Judges 2:7-10 The people served the Lord throughout the lifetime of Joshua and of the elders who outlived him and who had seen all the great things the Lord had done for Israel. Joshua son of Nun, the servant of the Lord, died at the age of a hundred and ten…
After that whole generation had been gathered to their ancestors, another generation grew up who knew neither the Lord nor what He had done for Israel.
The Bible talks a lot about generations and specifically passing on the faith from one generation to the next (Psalm 145:4). Our Judges reading gives us a stark warning of what happens if a generation fails to pass on the faith. I don’t know why Joshua’s generation didn’t do too well at passing on their faith, they did a lot of things right. But, because they didn’t pass on the faith we find a next generation who neither knew the Lord or knew of his power and works.
Notice how the failure to pass on the baton isn’t attributed to a specific individual, leader, parent, youth leader, children’s worker. The sense is that passing the baton of faith is a generational responsibility.
I think we’d all agree it would be awful if the next generation grew up not knowing the Lord or what He has done.
As the Church, we are entrusted to pass the baton of faith from one generation to the next.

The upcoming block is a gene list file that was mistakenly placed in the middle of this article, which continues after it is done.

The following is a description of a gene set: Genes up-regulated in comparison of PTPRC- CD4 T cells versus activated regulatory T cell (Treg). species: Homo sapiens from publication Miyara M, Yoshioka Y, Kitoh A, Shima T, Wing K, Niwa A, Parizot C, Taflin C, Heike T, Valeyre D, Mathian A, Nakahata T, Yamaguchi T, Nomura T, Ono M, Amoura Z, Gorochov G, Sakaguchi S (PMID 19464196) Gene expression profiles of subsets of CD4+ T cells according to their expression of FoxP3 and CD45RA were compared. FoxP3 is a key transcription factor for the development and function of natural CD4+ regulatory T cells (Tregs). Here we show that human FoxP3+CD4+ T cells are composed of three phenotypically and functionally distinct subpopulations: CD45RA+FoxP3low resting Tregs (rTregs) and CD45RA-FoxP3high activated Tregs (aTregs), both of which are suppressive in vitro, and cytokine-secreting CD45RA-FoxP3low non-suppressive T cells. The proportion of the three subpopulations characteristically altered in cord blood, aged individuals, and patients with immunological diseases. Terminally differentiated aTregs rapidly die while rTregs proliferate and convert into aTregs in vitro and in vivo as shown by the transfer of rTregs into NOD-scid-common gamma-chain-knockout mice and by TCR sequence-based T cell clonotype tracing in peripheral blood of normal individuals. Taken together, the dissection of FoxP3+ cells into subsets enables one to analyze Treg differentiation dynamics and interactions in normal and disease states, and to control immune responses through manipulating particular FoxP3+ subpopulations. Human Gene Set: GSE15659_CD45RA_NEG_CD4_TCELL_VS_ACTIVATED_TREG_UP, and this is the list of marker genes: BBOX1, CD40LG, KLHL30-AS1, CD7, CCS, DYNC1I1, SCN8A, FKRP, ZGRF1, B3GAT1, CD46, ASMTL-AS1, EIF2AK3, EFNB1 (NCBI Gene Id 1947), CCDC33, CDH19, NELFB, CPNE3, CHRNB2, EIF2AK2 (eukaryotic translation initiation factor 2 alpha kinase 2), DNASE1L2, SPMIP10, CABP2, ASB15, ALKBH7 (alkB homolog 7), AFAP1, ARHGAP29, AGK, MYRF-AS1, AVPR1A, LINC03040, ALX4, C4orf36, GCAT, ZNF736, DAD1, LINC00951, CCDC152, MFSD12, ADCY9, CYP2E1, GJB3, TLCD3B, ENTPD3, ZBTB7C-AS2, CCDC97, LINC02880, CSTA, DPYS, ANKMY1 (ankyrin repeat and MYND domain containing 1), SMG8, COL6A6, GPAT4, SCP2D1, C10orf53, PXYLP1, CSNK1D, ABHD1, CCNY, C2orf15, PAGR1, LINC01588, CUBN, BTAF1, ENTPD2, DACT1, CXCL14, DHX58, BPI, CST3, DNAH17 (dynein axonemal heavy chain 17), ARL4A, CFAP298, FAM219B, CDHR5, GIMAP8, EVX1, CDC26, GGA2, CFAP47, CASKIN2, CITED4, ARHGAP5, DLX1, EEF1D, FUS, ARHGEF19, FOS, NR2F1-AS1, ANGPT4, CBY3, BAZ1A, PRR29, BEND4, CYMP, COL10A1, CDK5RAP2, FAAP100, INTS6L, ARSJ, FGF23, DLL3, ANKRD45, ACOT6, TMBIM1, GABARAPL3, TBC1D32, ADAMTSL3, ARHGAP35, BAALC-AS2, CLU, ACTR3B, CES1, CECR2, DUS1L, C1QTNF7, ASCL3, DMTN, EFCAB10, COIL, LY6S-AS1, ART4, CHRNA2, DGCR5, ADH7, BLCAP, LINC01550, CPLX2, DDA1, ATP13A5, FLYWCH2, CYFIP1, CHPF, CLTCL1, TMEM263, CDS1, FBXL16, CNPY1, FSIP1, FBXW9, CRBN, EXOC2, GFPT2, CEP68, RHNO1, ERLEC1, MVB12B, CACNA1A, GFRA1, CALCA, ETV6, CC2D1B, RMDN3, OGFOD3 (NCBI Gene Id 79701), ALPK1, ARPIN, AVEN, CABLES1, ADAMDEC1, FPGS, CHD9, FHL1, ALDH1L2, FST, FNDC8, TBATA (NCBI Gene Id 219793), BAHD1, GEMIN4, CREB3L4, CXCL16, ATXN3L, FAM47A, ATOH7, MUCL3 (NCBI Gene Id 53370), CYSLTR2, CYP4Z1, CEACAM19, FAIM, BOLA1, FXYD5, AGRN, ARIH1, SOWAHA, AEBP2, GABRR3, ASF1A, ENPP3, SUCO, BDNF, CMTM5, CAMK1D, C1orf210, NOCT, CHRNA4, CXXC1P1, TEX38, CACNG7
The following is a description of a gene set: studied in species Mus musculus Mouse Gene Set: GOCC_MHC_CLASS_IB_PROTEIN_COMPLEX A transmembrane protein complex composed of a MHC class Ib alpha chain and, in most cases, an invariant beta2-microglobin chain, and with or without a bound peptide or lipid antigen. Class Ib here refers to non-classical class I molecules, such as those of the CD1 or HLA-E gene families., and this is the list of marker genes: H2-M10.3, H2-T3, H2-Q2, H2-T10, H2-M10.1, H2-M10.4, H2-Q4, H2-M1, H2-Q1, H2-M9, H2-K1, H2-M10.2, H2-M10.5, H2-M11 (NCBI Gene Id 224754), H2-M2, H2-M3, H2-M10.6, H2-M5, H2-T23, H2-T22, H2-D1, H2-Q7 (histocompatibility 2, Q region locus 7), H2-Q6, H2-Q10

The goal of the race is to become more like Christ.
The baton is Christ at work in me and through me to the world.
The race is the process of becoming like the one I’m running toward, Jesus Christ.
How are you passing on faith to the next generation?
Every time we dedicate a child, the church family promise to pray for that child and to encourage them in their gift and calling. Spend some time praying around this today.
On a really practical note: We have a young person who is a drummer and wants to use the gift she believes God has given her in The Surge, our Sunday youth gathering. Do you have a drum kit lying around that we could keep at the church for our youth worship team to use? If so, please contact Ben Carman firstname.lastname@example.org